See also


  1. ^ "About DFPS". Texas Department of Family and Protective Services.
  2. ^ "530nar.pdf." University of Texas. Accessed 13 de marzo 2009.
  3. ^ "Texas Attorney General concludes Texas Department of Family and Protective Services cannot access juvenile records under Family Code". Texas Juvenile Probation Commission. 24 February 2005. Archived from the original on 2 June 2008.
  4. ^ "Contact Us." Texas Department of Family and Protective Services. Accessed August 30, 2008.
  5. ^ "DFPS - About DFPS". Retrieved 2017-07-15.
  6. ^ "New Texas Department of Family and Protective Services Launches". Texas  Health and Human Services Commission. 2 February 2004. Archived from the original on 2 June 2008.
  7. ^ "Notice of Agency Name Change". Texas Secretary of State.
  8. ^ Strayhorn, Carole Keeton (April 2004). "Forgotten Children: A Special Report on the Texas Foster Care System". Office of the Texas Comptroller of Public Accounts (State of Texas).
  9. ^ Strayhorn, Carole Keeton (23 June 2006). "Comptroller Strayhorn Statement On Foster Care Abuse". Office of the Texas Comptroller of Public Accounts (State of Texas). Archived from the original on 27 May 2008. Retrieved 15 May 2008.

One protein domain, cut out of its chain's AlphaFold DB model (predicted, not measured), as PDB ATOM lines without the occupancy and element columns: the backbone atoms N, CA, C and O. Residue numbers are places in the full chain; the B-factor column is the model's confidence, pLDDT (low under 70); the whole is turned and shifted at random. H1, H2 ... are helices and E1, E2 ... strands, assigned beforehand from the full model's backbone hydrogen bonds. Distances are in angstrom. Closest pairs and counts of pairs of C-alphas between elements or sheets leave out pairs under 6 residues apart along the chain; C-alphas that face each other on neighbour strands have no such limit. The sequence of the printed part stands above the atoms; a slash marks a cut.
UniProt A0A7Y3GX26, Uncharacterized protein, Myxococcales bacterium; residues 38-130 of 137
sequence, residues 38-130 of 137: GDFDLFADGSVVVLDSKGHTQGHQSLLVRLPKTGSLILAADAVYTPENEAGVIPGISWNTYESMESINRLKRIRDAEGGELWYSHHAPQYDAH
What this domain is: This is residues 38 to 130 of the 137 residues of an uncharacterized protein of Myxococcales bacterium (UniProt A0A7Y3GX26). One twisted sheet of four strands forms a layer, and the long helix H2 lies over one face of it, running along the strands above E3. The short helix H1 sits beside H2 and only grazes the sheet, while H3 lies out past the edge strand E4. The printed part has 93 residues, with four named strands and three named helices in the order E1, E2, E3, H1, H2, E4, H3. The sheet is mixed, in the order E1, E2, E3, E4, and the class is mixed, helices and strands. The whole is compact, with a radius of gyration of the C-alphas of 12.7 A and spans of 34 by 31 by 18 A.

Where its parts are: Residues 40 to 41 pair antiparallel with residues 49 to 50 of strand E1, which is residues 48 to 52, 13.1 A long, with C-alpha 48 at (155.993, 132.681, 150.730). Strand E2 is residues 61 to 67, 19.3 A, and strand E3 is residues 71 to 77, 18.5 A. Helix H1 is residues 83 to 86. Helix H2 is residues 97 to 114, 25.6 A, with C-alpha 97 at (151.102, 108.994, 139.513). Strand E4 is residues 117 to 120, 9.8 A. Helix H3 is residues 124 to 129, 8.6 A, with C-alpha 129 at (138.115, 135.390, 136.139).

10. ^ "Claims Post-Payment Audit Report Summary (Fiscal 2005 First Quarter)". Texas Comptroller of Public Accounts. Archived from the original on 2007-06-13.
  11. ^ St. James, Janet (18 April 2008). "Richardson group: Polygamists' children are OK". WFAA-TV.[permanent dead link]
  12. ^ West, Brian (13 May 2008). "Chairman says Texas CPS workers mistreated FLDS". Deseret News.
  13. ^ a b Lyon, Julia (13 May 2008). "Caregivers blast Texas' treatment of polygamous sect's women, children". Salt Lake Tribune. Archived from the original on 14 May 2008.
    Some quotes found in two of the original affidavits linked to from this article titled: "This incident... is not what America or Texas stands for." Archived 2008-05-27 at the Wayback Machine and "Even the simplest request was discounted." Archived 2008-05-27 at the Wayback Machine
  14. ^ Crotea, Roger (10 May 2008). "Mental health workers rip CPS over sect". San Antonio Express-News.
  15. ^ "FLDS children adapt old ways to new homes". The Salt Lake Tribune. 5 May 2008. Archived from the original on 17 May 2008. By Julia Lyon, Brooke Adams and Nate Carlisle
  16. ^ Crary, David. "Group care for foster kids: Critics seek phase-out". The Washington Post. Associated Press. Retrieved 17 May 2014.
  18. ^ "Texas (M.D. v. Perry)". Children's Rights. Retrieved 17 May 2014.

External links

This page was last edited on 28 September 2019, at 12:33